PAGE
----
Intel Optane SSD DC P4800X Basics
The Intel Optane SSD DC P4800X Series was introduced in Q1 of 2017, initially with a 375GB capacity and later with a 750GB capacity being released later in 2017. Intel has also recently released a 1.5TB version of this drive that is still hard to get in the retail channel. All of these drives use a PCIe NVMe 3.0 x4 interface, and they come in two different form factors, the first being a half-height half-length (HHHL) add-in card (AIC) that goes in a PCIe expansion slot, and the second being a U.2 15mm form factor for 2.5” drives that connect via PCIe 3.0.
Intel's 3D XPoint storage technology is fundamentally different from traditional NAND flash. The SSD DC P4800X's high performance at low queue depths makes it a much easier drive to get very high real-world performance out of, especially for SQL Server usage. Intel Optane SSDs have roughly 10X lower latency and 5-8X better throughput at low queue depths compared to the fastest PCIe NVMe NAND-based SSDs. They also have higher write endurance than “write-intensive” enterprise NAND flash storage, and their performance does not deteriorate as they are close to being full. They have consistent read response times under a very heavy write workload, and unlike traditional NAND flash drives, there is no loss of performance with smaller capacity drives compared to larger capacity drives from the same product line. For low-latency workloads, there is currently nothing that comes close to the Intel Optane SSD DC P4800X.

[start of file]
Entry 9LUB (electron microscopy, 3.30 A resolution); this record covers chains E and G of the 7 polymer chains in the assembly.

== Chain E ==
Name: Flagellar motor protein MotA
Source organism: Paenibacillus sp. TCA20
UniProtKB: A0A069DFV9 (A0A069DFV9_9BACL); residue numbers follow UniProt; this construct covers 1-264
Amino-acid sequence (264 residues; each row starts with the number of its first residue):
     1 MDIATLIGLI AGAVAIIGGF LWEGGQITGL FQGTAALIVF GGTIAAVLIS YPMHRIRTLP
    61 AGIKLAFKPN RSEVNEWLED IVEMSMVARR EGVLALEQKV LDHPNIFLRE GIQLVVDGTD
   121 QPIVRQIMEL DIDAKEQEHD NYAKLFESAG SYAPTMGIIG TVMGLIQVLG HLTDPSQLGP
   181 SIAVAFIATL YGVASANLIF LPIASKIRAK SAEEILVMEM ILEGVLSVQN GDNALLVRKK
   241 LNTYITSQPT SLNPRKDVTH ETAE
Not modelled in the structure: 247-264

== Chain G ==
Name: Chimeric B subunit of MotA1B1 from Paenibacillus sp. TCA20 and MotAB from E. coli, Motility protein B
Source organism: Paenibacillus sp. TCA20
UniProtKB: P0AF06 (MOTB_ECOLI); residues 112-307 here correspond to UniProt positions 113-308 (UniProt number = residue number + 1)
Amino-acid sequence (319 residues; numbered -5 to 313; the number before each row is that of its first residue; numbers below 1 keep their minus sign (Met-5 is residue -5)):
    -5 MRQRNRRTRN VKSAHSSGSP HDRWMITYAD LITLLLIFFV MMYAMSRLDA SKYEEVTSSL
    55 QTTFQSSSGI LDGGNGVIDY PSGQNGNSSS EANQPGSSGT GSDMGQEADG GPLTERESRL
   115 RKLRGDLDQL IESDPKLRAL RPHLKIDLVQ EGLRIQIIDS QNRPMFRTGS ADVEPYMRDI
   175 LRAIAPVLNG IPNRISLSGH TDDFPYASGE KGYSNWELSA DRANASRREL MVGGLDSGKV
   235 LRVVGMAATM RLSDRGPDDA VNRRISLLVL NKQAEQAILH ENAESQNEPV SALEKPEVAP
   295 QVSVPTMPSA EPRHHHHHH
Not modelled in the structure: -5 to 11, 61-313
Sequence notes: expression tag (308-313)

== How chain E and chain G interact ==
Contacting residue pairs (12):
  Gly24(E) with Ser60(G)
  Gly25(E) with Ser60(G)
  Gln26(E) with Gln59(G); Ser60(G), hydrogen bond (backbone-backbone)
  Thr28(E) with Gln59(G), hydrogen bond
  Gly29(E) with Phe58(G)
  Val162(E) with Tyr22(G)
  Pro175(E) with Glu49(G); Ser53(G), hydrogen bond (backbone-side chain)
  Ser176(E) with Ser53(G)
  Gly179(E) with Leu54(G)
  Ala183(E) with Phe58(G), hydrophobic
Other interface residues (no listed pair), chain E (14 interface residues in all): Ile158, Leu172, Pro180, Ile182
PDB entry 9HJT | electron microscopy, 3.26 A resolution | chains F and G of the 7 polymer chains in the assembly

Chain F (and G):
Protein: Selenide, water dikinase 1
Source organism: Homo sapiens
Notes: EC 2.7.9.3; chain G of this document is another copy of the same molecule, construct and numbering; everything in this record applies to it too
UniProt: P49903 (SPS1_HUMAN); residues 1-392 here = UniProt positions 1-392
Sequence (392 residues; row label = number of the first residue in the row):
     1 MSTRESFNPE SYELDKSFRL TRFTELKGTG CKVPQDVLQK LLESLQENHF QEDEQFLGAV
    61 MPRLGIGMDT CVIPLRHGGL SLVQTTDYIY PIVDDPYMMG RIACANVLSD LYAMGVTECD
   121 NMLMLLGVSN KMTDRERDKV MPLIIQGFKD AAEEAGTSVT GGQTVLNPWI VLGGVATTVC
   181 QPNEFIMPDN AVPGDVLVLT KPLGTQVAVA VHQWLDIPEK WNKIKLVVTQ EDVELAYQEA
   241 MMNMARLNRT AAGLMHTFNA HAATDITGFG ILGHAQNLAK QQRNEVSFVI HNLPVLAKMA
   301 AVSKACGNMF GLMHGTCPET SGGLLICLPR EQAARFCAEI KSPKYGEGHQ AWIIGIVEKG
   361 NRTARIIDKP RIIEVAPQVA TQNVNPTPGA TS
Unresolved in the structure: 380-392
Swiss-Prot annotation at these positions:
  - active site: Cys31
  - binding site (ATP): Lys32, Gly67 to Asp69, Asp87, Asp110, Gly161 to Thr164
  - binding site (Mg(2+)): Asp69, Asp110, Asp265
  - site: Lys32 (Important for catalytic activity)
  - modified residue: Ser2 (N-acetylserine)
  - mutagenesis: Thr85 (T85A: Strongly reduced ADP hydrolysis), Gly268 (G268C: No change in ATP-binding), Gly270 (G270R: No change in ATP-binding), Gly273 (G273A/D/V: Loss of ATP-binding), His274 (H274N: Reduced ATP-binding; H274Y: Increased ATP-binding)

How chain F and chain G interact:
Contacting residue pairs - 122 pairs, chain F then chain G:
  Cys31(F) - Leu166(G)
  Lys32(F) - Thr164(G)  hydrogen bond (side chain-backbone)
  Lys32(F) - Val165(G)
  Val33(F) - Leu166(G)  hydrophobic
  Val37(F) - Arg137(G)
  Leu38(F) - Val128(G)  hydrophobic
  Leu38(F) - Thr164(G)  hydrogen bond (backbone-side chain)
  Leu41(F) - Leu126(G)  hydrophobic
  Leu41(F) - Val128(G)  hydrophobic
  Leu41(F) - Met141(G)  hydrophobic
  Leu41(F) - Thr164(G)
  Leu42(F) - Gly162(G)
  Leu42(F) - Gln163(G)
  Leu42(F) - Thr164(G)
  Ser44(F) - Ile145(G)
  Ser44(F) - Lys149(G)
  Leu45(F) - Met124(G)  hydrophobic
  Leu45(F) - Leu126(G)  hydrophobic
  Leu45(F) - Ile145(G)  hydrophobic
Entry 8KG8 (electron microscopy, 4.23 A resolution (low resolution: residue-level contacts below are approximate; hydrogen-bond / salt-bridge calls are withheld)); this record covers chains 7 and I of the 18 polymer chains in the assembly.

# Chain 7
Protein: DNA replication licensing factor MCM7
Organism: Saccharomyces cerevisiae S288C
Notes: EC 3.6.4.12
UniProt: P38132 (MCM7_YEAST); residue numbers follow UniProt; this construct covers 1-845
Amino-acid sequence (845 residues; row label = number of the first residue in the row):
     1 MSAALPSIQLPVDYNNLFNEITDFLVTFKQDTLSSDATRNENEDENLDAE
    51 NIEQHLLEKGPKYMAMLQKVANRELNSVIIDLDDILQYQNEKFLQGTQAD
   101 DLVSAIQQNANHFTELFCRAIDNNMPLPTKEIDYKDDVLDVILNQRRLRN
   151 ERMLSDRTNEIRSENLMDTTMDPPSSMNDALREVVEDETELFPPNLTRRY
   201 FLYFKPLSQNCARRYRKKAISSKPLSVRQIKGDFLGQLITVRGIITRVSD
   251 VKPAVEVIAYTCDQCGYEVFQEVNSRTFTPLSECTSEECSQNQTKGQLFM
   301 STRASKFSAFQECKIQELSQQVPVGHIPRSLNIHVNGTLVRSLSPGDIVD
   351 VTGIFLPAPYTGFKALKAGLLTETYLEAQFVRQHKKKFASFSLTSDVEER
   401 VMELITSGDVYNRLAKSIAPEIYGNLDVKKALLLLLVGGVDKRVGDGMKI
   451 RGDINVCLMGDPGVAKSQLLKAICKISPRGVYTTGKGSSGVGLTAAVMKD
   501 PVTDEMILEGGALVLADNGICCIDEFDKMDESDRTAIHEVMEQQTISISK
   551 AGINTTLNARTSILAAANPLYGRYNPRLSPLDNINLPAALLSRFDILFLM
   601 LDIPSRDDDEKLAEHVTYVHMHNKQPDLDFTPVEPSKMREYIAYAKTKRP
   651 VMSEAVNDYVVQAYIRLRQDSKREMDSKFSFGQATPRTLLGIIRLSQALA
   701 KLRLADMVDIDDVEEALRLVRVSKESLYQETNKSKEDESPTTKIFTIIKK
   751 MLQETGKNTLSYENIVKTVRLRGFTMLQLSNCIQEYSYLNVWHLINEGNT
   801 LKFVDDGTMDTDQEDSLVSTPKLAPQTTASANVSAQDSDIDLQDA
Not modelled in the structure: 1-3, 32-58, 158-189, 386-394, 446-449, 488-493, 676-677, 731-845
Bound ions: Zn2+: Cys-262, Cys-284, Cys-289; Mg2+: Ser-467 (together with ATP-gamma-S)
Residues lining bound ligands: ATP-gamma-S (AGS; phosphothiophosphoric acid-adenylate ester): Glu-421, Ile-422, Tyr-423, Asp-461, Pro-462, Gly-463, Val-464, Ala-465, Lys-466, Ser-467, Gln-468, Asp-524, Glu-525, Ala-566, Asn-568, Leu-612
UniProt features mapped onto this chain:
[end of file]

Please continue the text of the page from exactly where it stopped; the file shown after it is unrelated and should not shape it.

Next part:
Intel Optane SSD DC P4800X Specifications
Intel rates the Optane SSD DC P4800X Series at 2500 MB/s for sequential reads, 2200 MB/s for sequential writes, and 550,000 IOPS for both reads and writes. Their rated latency is 10 µs (microseconds) for both reads and writes. For comparison’s sake, Intel rates the current generation 3D-NAND, triple-level cell (TLC) SSD DC P4600 Series at 3200 MB/s for sequential reads, 1575 MB/s for sequential writes, and 610,000 IOPS for reads and 196,650 IOPS for writes. Their rated latency is 85 µs for reads and 15 µs for writes.
Current pricing is about $1200.00 for the 375GB size, and about $2500.00 for the 750GB size. The 1.5TB size is still difficult to get in the retail channel, but the pricing should be about the same per GB as the smaller capacity drives. In most cases, you will want to get two identical drives and then create a software RAID 1 array using Windows Storage Spaces in order to get redundancy without any loss of performance.
You should make sure to download and install the Intel Datacenter NVMe Microsoft Windows Drivers for Intel SSDs rather than using the generic Microsoft NVMe driver. You will also want to download and install the Intel SSD Firmware Update Tool to make sure you have the latest firmware installed on each Optane drive.
Primary SQL Server Usage Scenarios
These performance characteristics make these Intel Optane cards extremely well-suited for many intense tempdb workloads, particularly heavy-OLTP workloads and situations where you are using read-committed snapshot isolation (RCSI) on your user databases (which puts the resulting version store workload on tempdb).